In case of one light source the GeForce3 can be scaled having lifted up its result on the more powerful processors and outshines the GeForce2 Ultra whose T&L works at higher frequency. The improved caching and enhanced selection of triangles help the GeForce3 to enable the whole potential of the more powerful processors having organized the successful interaction with them. With the increase of the number of light sources the advantages of the GF3 get smaller than GF2 Ultra (taking into consideration difference in frequency). The GeForce3 has a hidden potential of T&L performance which can be used only by the latest processors. Let's look at the textures:

16 MBytes textures

32 MBytes textures

64 MBytes textures

The GeForce3 is an unquestionable leader:

  1. In shading performance for small volumes of textures (16-32 MBytes) when everything is kept in local buffer, and it is only the caching efficiency and accelerator operating algorithms with its local memory that matter, the OverDraw is absent in the test scene and the HSR doesn't influence the results.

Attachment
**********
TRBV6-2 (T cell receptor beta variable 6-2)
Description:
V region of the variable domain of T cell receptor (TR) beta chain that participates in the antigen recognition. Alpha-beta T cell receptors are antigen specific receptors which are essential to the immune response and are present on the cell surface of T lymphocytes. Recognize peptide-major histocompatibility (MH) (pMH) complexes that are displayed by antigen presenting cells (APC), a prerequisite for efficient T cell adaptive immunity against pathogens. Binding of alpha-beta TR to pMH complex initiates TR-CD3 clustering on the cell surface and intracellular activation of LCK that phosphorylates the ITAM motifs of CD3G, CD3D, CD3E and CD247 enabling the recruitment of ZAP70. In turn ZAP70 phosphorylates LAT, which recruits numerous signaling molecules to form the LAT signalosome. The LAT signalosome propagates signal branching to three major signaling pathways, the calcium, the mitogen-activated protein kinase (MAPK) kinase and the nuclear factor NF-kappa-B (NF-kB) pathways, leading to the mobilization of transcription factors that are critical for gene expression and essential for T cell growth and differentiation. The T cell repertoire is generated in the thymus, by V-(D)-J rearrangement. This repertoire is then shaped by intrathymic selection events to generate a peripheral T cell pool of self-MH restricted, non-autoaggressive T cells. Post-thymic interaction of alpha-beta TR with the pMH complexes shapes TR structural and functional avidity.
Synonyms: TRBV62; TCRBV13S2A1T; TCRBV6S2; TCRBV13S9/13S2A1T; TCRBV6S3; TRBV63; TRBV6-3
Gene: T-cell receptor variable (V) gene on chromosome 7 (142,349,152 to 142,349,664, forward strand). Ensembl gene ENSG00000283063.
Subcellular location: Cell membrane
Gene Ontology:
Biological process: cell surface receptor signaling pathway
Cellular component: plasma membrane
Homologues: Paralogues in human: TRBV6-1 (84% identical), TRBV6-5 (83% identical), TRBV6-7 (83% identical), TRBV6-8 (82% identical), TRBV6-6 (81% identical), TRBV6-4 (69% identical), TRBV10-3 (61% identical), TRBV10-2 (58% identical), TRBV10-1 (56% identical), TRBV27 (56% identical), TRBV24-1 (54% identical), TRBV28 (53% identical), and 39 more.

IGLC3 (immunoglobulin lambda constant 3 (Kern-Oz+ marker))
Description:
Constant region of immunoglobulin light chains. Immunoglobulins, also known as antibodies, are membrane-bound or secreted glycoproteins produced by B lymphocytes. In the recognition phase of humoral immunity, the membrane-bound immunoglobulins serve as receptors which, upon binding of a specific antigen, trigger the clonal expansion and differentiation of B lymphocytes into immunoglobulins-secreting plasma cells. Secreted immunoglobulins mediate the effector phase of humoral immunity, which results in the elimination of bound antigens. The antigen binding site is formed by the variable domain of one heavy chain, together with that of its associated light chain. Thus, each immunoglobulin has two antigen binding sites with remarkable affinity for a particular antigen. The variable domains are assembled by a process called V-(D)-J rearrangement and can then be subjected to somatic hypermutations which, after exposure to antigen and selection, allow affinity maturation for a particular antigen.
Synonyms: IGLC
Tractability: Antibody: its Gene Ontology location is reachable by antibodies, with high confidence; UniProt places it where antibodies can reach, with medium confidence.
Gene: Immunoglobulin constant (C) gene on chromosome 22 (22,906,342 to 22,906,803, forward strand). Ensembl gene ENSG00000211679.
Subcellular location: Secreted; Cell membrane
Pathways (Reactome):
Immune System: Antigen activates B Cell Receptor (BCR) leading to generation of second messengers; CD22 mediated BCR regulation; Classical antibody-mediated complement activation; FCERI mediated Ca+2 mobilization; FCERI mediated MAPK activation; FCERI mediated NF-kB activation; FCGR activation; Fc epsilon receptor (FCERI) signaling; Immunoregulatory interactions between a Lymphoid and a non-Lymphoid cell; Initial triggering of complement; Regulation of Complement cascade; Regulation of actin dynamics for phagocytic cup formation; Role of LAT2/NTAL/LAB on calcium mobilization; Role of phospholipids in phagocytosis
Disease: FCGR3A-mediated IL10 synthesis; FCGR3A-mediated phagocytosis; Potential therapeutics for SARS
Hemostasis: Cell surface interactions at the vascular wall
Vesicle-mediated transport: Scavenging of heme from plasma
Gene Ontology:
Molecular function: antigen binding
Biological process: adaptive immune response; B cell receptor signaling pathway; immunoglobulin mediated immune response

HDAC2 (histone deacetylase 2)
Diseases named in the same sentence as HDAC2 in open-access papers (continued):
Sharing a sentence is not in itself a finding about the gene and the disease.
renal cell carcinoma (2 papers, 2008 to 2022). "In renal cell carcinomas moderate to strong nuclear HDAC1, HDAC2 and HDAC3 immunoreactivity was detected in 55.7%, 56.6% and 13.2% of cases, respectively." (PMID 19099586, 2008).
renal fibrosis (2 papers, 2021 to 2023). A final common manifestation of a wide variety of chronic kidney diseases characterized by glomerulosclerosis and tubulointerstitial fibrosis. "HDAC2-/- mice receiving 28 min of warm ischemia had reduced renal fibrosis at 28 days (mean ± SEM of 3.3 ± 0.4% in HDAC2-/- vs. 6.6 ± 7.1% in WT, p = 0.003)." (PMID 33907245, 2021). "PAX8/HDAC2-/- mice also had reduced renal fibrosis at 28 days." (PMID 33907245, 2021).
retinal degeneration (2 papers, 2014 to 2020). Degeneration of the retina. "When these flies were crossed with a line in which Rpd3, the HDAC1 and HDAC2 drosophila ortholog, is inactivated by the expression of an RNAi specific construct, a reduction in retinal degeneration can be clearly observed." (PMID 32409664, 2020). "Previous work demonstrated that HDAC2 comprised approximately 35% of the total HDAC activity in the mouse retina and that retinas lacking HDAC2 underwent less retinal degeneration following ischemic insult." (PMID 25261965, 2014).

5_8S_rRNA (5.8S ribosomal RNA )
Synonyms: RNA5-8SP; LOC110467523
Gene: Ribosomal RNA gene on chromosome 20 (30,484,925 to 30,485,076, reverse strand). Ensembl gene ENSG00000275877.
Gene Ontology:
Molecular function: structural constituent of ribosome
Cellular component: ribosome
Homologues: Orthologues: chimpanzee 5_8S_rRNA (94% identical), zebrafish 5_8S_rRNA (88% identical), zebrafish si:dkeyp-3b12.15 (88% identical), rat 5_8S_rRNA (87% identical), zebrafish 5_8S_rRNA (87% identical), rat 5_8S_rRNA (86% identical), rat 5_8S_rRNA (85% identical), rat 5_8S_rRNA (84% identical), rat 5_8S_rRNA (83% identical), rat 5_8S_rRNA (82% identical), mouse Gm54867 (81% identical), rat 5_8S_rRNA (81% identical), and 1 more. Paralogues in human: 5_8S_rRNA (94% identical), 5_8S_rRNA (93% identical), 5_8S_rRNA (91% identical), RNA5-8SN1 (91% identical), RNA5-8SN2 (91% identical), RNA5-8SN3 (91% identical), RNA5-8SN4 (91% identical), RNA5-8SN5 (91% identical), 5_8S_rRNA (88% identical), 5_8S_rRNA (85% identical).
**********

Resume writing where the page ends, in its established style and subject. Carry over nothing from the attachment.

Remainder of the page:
2. In advantage received on the advanced processors from the higher texture processing speed and loading in the local memory (the test with 64 MBytes).

The Pentium4 is a leader, the Athlon just slightly lags behind. In case of small volume of textures the Athlon on the GeForce3 falls behind even the Pentium III, and in case of huge volume it leads on the GeForce2 Ultra.

Quake3 Arena

The results depend on the CPU, and the owners of the GF3 should think about it. The Pentium4 with its wide bus goes forward, the second one is the Athlon followed by the Pentium III. With the resolution increase the lag gets thinner, but at the resolution which is the most popular for games (1024) the difference is still great.

However that may be, we should wait for the new generation of games and test (for example, 3D Mark 2001). Then we can define whether the performance stronger depends on the processor or not. The both ways are possible - a more complicated geometry of games will be balanced by usage of shaders, by storing of the geometry in the local memory and API cards which are optimized for higher bandwidth. We are expecting the 11th Detonator and a new 3D Mark some day soon.